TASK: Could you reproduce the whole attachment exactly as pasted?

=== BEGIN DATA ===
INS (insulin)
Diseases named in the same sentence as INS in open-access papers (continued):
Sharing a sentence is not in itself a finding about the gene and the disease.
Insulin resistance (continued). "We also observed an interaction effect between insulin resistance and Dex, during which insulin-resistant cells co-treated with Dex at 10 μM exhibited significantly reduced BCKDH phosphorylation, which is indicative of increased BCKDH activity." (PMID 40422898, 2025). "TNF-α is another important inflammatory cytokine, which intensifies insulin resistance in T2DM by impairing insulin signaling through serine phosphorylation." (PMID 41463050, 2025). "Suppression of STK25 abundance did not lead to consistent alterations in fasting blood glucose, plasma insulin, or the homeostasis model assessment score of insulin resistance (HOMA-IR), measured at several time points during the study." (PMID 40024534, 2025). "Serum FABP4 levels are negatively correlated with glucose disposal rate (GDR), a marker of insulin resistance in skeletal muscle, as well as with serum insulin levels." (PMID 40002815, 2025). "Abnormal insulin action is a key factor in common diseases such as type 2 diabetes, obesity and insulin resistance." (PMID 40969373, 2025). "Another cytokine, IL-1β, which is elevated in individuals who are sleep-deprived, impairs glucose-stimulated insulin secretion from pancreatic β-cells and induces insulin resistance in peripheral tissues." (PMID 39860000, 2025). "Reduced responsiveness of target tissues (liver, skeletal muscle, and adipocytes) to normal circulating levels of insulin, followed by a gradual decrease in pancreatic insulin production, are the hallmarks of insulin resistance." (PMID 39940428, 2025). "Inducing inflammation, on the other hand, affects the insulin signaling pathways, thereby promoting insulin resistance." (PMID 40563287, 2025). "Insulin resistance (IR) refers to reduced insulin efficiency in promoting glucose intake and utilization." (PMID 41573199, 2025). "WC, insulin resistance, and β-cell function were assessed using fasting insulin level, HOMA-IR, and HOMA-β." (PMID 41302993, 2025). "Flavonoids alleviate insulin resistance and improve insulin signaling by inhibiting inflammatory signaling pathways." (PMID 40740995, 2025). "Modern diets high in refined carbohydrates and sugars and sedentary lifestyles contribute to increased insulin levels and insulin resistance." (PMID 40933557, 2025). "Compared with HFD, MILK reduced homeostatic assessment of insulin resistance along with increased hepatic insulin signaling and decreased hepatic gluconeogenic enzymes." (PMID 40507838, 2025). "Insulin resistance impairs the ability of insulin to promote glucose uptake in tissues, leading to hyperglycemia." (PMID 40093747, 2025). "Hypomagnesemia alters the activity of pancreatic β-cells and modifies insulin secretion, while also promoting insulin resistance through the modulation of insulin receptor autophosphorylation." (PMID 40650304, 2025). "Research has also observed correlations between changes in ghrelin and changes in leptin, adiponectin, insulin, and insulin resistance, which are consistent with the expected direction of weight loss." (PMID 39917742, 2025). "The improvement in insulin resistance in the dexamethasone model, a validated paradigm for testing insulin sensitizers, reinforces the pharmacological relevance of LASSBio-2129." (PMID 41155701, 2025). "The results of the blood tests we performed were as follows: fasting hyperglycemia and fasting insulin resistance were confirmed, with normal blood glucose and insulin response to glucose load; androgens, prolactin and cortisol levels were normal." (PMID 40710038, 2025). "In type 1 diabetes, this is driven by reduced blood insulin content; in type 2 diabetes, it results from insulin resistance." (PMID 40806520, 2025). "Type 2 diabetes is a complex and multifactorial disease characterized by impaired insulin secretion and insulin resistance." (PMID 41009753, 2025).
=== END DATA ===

INS (insulin)
Diseases named in the same sentence as INS in open-access papers (continued):
Sharing a sentence is not in itself a finding about the gene and the disease.
Insulin resistance (continued). "We also observed an interaction effect between insulin resistance and Dex, during which insulin-resistant cells co-treated with Dex at 10 μM exhibited significantly reduced BCKDH phosphorylation, which is indicative of increased BCKDH activity." (PMID 40422898, 2025). "TNF-α is another important inflammatory cytokine, which intensifies insulin resistance in T2DM by impairing insulin signaling through serine phosphorylation." (PMID 41463050, 2025). "Suppression of STK25 abundance did not lead to consistent alterations in fasting blood glucose, plasma insulin, or the homeostasis model assessment score of insulin resistance (HOMA-IR), measured at several time points during the study." (PMID 40024534, 2025). "Serum FABP4 levels are negatively correlated with glucose disposal rate (GDR), a marker of insulin resistance in skeletal muscle, as well as with serum insulin levels." (PMID 40002815, 2025). "Abnormal insulin action is a key factor in common diseases such as type 2 diabetes, obesity and insulin resistance." (PMID 40969373, 2025). "Another cytokine, IL-1β, which is elevated in individuals who are sleep-deprived, impairs glucose-stimulated insulin secretion from pancreatic β-cells and induces insulin resistance in peripheral tissues." (PMID 39860000, 2025). "Reduced responsiveness of target tissues (liver, skeletal muscle, and adipocytes) to normal circulating levels of insulin, followed by a gradual decrease in pancreatic insulin production, are the hallmarks of insulin resistance." (PMID 39940428, 2025). "Inducing inflammation, on the other hand, affects the insulin signaling pathways, thereby promoting insulin resistance." (PMID 40563287, 2025). "Insulin resistance (IR) refers to reduced insulin efficiency in promoting glucose intake and utilization." (PMID 41573199, 2025). "WC, insulin resistance, and β-cell function were assessed using fasting insulin level, HOMA-IR, and HOMA-β." (PMID 41302993, 2025). "Flavonoids alleviate insulin resistance and improve insulin signaling by inhibiting inflammatory signaling pathways." (PMID 40740995, 2025). "Modern diets high in refined carbohydrates and sugars and sedentary lifestyles contribute to increased insulin levels and insulin resistance." (PMID 40933557, 2025). "Compared with HFD, MILK reduced homeostatic assessment of insulin resistance along with increased hepatic insulin signaling and decreased hepatic gluconeogenic enzymes." (PMID 40507838, 2025). "Insulin resistance impairs the ability of insulin to promote glucose uptake in tissues, leading to hyperglycemia." (PMID 40093747, 2025). "Hypomagnesemia alters the activity of pancreatic β-cells and modifies insulin secretion, while also promoting insulin resistance through the modulation of insulin receptor autophosphorylation." (PMID 40650304, 2025). "Research has also observed correlations between changes in ghrelin and changes in leptin, adiponectin, insulin, and insulin resistance, which are consistent with the expected direction of weight loss." (PMID 39917742, 2025). "The improvement in insulin resistance in the dexamethasone model, a validated paradigm for testing insulin sensitizers, reinforces the pharmacological relevance of LASSBio-2129." (PMID 41155701, 2025). "The results of the blood tests we performed were as follows: fasting hyperglycemia and fasting insulin resistance were confirmed, with normal blood glucose and insulin response to glucose load; androgens, prolactin and cortisol levels were normal." (PMID 40710038, 2025). "In type 1 diabetes, this is driven by reduced blood insulin content; in type 2 diabetes, it results from insulin resistance." (PMID 40806520, 2025). "Type 2 diabetes is a complex and multifactorial disease characterized by impaired insulin secretion and insulin resistance." (PMID 41009753, 2025).